"On the eve of historic fights for health care and clean energy, opponents of reform have mounted a vicious smear campaign against me," he said in a written statement announcing his resignation. "They are using lies and distortions to distract and divide. I have been inundated with calls -- from across the political spectrum -- urging me to 'stay and fight.' But I came here to fight for others, not for myself. I cannot in good conscience ask my colleagues to expend precious time and energy defending or explaining my past. We need all hands on deck, fighting for the future."

The White House tried to distance itself from Jones, and said the decision to resign was his alone.

When asked by ABC News' George Stephanopoulos if the president endorsed what Jones said, White House press secretary Robert Gibbs said, "He doesn't but he thanks him for his service.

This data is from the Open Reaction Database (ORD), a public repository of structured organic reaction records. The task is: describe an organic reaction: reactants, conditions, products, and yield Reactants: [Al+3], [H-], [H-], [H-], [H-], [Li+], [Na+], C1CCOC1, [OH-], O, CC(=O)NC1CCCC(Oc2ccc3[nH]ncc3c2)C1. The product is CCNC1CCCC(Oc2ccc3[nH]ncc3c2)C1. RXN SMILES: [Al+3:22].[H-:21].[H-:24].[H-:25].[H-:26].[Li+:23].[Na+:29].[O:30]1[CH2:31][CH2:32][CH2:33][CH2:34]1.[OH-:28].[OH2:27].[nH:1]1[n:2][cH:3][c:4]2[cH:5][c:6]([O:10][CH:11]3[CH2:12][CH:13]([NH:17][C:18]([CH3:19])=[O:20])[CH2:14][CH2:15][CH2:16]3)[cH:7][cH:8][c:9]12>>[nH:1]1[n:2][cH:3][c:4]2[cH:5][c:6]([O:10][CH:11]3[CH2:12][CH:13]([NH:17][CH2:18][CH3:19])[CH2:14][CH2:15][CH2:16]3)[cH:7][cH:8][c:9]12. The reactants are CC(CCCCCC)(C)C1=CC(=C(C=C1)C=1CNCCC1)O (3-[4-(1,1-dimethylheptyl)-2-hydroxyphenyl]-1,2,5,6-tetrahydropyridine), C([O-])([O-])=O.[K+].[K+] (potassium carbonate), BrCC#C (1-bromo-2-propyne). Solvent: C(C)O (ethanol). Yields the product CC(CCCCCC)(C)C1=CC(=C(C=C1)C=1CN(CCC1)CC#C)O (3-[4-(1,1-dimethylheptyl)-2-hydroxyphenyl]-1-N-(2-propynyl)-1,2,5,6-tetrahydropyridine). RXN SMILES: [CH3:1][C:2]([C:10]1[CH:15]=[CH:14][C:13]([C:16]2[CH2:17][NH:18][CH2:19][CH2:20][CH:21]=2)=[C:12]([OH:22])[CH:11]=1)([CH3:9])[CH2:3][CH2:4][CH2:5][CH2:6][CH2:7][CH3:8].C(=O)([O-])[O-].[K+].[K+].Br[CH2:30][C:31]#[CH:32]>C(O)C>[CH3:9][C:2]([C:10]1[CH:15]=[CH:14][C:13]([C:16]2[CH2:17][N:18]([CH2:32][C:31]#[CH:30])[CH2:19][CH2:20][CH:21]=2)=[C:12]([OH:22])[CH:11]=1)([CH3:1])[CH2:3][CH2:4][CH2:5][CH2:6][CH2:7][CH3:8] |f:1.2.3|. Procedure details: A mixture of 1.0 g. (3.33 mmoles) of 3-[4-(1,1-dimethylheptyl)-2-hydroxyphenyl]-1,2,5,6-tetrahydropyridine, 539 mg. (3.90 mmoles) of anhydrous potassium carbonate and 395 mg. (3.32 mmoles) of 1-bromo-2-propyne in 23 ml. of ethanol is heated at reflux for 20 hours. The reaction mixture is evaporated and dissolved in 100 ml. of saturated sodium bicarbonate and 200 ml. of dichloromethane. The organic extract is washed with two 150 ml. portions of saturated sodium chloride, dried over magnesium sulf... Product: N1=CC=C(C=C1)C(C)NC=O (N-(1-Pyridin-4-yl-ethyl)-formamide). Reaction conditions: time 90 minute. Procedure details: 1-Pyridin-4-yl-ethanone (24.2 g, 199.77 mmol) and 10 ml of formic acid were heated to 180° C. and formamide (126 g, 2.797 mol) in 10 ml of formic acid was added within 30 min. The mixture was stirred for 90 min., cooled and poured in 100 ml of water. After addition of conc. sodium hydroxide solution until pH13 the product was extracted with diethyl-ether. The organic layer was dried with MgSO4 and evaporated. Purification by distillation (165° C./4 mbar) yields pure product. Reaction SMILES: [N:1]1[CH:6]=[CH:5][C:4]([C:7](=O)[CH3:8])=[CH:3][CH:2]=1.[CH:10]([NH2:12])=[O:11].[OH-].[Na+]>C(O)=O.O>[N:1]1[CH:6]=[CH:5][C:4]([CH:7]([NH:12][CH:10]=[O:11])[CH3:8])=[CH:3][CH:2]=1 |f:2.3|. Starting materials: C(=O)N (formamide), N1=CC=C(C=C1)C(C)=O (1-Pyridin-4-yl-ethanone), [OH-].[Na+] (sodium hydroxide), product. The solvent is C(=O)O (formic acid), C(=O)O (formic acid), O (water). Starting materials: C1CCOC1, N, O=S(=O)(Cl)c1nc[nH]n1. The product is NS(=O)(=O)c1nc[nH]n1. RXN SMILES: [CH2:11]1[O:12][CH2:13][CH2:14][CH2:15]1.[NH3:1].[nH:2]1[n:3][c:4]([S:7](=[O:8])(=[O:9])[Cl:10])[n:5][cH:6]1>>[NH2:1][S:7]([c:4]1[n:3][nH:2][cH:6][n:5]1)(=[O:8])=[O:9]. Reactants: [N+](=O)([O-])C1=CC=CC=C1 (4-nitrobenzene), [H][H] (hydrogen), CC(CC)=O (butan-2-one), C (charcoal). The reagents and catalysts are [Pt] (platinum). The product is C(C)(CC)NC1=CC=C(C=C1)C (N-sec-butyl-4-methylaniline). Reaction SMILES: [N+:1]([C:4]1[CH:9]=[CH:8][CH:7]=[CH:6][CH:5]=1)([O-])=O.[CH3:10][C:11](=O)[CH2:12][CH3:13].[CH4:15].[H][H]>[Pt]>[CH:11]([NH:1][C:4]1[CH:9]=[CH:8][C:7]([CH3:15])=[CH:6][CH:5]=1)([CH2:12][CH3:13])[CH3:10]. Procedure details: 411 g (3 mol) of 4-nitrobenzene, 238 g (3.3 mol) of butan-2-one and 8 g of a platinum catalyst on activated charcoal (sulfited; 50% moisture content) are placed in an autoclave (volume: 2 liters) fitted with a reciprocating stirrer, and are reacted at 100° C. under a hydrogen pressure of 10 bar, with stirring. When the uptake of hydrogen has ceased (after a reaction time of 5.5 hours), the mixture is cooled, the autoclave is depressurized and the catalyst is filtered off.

"What Van Jones decided was that the agenda of this president was bigger than any one individual. The president thanks Van Jones for his service in the first eight months helping to coordinate renewable-energy jobs and lay the foundation for our future economic problem," Gibbs said Sunday on "This Week with George Stephanopoulos."

Obama's other advisers also making the rounds on Sunday talk shows declined to discuss whether they thought Jones was the target of a smear campaign and what the president had to say about the controversy.